struct MyClass : public Test {
    virtual void doThing(){
        Test::doThing();
        puts("Override of New Test::doThing");
    }
    virtual void test(){
        puts("New Test func");
    }
};

int main(void){
    MyClass* mc = new MyClass();

    mc->f1();
    mc->f2();
    mc->f3();
    mc->doThing();
    mc->doNewThing();
    mc->test();

    delete mc;

    return 0;
}
share|improve this question

1 Answer 1

The vtable symbol and/or version is pretty unimportant both for the API and also for the ABI. What matters is which vtable index has which semantics. The name and/or version of the vtable does not matter.

You can achieve backward compatibility by having some light-weight runtime mechanism for retrieving a specific version of a specific interface. Assuming you have:

class MyThing: public VersionedInterface {...}; // V1
class MyThingV1: public MyThing {...};
class MyThingV2: public MyThingV1 {...};

You probably have some functionality to create MyThings:

VersionedInterface *createMyThing();

And this VersionedInterface you then need to ask for the interface Version you want (your code understands):

// Old code will ask for MyThing:
VersionedInterface *vi = createMyThing();    
MyThing *myThing = static_cast<MyThing*>(vi->getInterface("MyThing"));

// New code may ask for MyThingV2:
VersionedInterface *vi = createMyThing();    
MyThingV2 *myThing = static_cast<MyThingV2*>(vi->getInterface("MyThingV2"));
// New code may or may not get the newer interface:
if (!myThing) 
{
    // We did not get the interface version we wanted.
    // We can either consciously fall back to an older version or simply fail.
    ...
}

The class VersionedInterface just offers the getInterface() function:

class VersionedInterface
{
public:
    virtual ~VersionedInterface() {}
    virtual VersionedInterface *getInterface(const char *interfaceName) = 0;    
};

This approach has the advantage that it allows arbitrary changes to the vtable (reordering functions, inserting and deleting functions, changing function prototypes) in a clean and portable way.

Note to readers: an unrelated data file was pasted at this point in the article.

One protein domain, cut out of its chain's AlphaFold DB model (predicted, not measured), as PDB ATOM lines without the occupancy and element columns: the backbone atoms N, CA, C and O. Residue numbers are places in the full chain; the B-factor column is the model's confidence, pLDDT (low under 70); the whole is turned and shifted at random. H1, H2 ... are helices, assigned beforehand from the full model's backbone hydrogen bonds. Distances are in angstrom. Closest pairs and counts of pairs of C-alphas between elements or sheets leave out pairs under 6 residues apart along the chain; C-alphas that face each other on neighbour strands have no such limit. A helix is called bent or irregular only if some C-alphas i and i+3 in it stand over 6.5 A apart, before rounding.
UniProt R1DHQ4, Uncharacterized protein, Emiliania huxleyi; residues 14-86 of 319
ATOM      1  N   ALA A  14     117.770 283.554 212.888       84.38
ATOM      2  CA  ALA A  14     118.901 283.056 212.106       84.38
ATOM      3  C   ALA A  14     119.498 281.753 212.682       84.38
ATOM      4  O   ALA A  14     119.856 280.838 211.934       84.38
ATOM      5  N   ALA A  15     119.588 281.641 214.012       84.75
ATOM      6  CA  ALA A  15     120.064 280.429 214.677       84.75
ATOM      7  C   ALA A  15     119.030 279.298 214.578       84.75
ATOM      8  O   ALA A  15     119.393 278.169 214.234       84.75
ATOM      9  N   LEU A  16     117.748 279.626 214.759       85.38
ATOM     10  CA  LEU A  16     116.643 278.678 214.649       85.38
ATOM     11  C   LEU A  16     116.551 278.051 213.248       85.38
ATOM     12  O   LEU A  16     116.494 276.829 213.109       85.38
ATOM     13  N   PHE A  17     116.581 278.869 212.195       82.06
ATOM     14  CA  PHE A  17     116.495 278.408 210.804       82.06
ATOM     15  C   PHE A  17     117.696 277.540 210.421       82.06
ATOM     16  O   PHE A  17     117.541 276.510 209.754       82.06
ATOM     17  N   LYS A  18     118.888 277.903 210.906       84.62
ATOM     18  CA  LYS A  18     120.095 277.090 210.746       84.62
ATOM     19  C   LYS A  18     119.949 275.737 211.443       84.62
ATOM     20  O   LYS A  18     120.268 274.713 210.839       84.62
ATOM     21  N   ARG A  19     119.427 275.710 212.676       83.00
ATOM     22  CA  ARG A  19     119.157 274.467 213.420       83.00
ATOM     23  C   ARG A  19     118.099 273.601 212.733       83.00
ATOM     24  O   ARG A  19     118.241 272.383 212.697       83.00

You can extend the getInterface() function to also accept numeric versions, and you can in fact also use it to retrieve other interfaces of objects.

You can add interfaces to objects later on without breaking existing binary code. This is the main advantage. There is of course the cost of the boilerplate code to get the interface. And maintaining multiple versions of the same interface has its own cost of course. It should be well considered whether the effort is worth it.

share|improve this answer
    
This looks useful, thanks. But I think I have got the symbol versioning working the way I wanted by just creating a new class and renaming all symbols associated with it to the other class at a previous version. I'm not sure I understand why this shouldn't work. –  Xeno Feb 27 at 21:12
    
Whow, interesting thing this .symver construct! Thanks for sharing this. But I guess you are lucky that this works: I assume this is what happens: The C++ compiler does not care at all about the symver statements when it builds the virtual table for MyClass. It just looks at the header file, and the header file is the same for test0.cpp and test1.cpp, and the class determining the vtable layout is always Orig. The test() functions gets always the same vtable index in both cases so it is clear that this works ok. In test0.cpp the MyClass constructor will call the base class constructor of ... –  Johannes Overmann Feb 27 at 22:00
    
... class Old due to the symbol mapping to LIB_0. So mc will point to a binary vtable of Old, but in you code mc will use what the C++ compiler saw in the header, which is the vtable of Orig. When you insert the functions f1(), f2() and f3() in different orders in both class definitions you will see that you cannot map the functions so that Orig::f1() calls Old::f1(), except when they are in the same vtable position by chance. –  Johannes Overmann Feb 27 at 22:08
    
I just updated the original post with adding 3 new functions in different orders as you suggested. With these changes the two tests still work correctly however, making me more uncertain that I just got lucky. –  Xeno Feb 27 at 22:24
    
Yes, forget my theory with the vtables not matching up. Your example above will always work and is correct. This is what you did: You have a library which contains class A with vtable VA. Later you want to enhance class A and so you add class B with vtable VB to the same lib. All old programs compiled for class A will still work. All new programs using class B will also work. This way of enhancing a C++ lib is fine with all compilers and all OSes. There is no relationship between class A and class B except similar function names. You could use namespaces v0, v1 etc instead of a linker map. –  Johannes Overmann Mar 1 at 14:53